'Curry for salarymen': Top 'La Liste' chef recalls early days

Natsuko FUKUE
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Japanese chef Seiji Yamamoto remembers the tougher times

Japanese chef Seiji Yamamoto remembers the tougher times (AFP Photo/CHARLY TRIBALLEAU)

Tokyo (AFP) - A Tokyo chef whose restaurant has been ranked one of the world's top places to eat told AFP how he was once reduced to whipping up lowly curry to attract diners to his empty tables.

Seiji Yamamoto is chef of the famously innovative Ryugin restaurant in Tokyo, which was placed joint top of La Liste's "guide of guides" published on Friday.

But success did not come easy for the now 49-year-old, who is so meticulous he uses CT scans to better understand the bone structure of the fish he cooks.

Yamamoto said he was "honoured" to receive the accolade but it led him to reflect on his struggles when he opened his first restaurant more than a decade ago.

"I was 33 and was told I was young and green. There were times when we had no customers. We even used to make curry, hoping salarymen would drop by," he told AFP in his dining room.

"I would not have dreamed at that time that I would receive Michelin stars or a top place" in international rankings, added Yamamoto, whose Ryugin restaurant also earned three stars in the latest gourmet guide.

Yamamoto's journey to become a chef began at the tender age of 15, when he graduated from junior high school.

"I didn't think about anything other than cooking," the chef said.

"It's my life. If I were not a chef now, I could be homeless lying outside the exit of Shinjuku station," the world's busiest transport hub in central Tokyo.

- 'Colourful cute fish' -

Ryugin, whose ceilings are covered with wood and rooms divided with traditional paper and screens, jumped 30 places to reach the joint top spot in this year's France-based list.

Known as the "king of kaiseki" -- the traditional multi-course Japanese meal -- Yamamoto said he is constantly seeking answers to the question "What is Japanese cuisine?"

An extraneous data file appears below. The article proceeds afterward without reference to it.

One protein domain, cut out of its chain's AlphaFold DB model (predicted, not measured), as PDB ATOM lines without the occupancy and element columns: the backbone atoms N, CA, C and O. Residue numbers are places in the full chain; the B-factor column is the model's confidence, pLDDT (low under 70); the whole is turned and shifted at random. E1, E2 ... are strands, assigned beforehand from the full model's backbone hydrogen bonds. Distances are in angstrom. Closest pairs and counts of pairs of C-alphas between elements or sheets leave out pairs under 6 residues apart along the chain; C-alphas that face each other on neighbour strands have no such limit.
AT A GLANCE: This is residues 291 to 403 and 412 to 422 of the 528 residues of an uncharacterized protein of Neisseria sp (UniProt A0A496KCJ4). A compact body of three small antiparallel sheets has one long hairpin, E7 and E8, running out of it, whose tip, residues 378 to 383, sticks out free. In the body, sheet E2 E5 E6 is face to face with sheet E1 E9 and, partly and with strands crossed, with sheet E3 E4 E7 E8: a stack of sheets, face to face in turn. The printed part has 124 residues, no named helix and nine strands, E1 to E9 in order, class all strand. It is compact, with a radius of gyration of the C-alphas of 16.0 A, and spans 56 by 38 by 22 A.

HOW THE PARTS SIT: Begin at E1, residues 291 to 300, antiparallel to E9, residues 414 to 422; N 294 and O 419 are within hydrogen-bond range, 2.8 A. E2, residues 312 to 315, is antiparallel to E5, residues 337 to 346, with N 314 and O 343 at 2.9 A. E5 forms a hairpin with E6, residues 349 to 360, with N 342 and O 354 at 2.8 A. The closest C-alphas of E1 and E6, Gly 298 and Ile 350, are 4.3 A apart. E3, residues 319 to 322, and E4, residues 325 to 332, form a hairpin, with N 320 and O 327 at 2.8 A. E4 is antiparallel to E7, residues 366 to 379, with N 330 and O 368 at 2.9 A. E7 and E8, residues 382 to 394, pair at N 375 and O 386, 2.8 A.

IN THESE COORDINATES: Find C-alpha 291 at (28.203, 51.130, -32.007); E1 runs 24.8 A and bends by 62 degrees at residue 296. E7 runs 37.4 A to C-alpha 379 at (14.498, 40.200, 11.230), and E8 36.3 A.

"Japanese cuisine isn't just about fulfilling the stomach. It also fulfills the spirit," he said.

"Food isn't just food. It's also a sensation and a memory and we're responsible for creating it."

"Each ingredient has the energy of life, when it was growing in the mountain or swimming in the sea. It's meaningless if I cannot express this energy."

Yamamoto feels he has an almost patriotic duty to carry on the tradition of Japanese cuisine, describing it as a "national job."

"I express the richness of Japanese nature through food. I hope to be able to tell how rich the country is to people who visit Japan," he said.

For this reason, he does not use the same Japanese ingredients in his other restaurants in Taiwan and Hong Kong.

"I think Japanese cuisine should be expressed by using the richness of local land... otherwise it'll be just a copy of the main restaurant."

His quest for perfection has even led him to use CT scans on fish.

"Doctors cannot carry out surgery without knowing the human body. I think it's wrong (for chefs) to cut fish without knowing its bone structure and organs."

Even when he is on vacation, he does not stop learning about ingredients.

A qualified scuba diver, Yamamoto often dives in Izu, a peninsula southwest of Tokyo -- to check out the fish.

"While other divers enjoy watching colourful cute fish, I'm watching edible fish or shrimp," he laughed.

"It's a joy to be able to see them so close to my own eyes in the open."

In addition to Ryugin, Yosuke Suga's Tokyo restaurant Sugalabo, which has only 20 tables, shares the top spot on the La Liste ranking alongside the reigning leaders, Guy Savoy in Paris and New York's Le Bernardin.

La Liste, launched in 2015, ranks the 1,000 best restaurants in the world by aggregating millions of reviews from guides such as the Michelin to newspapers and websites like Yelp and TripAdvisor.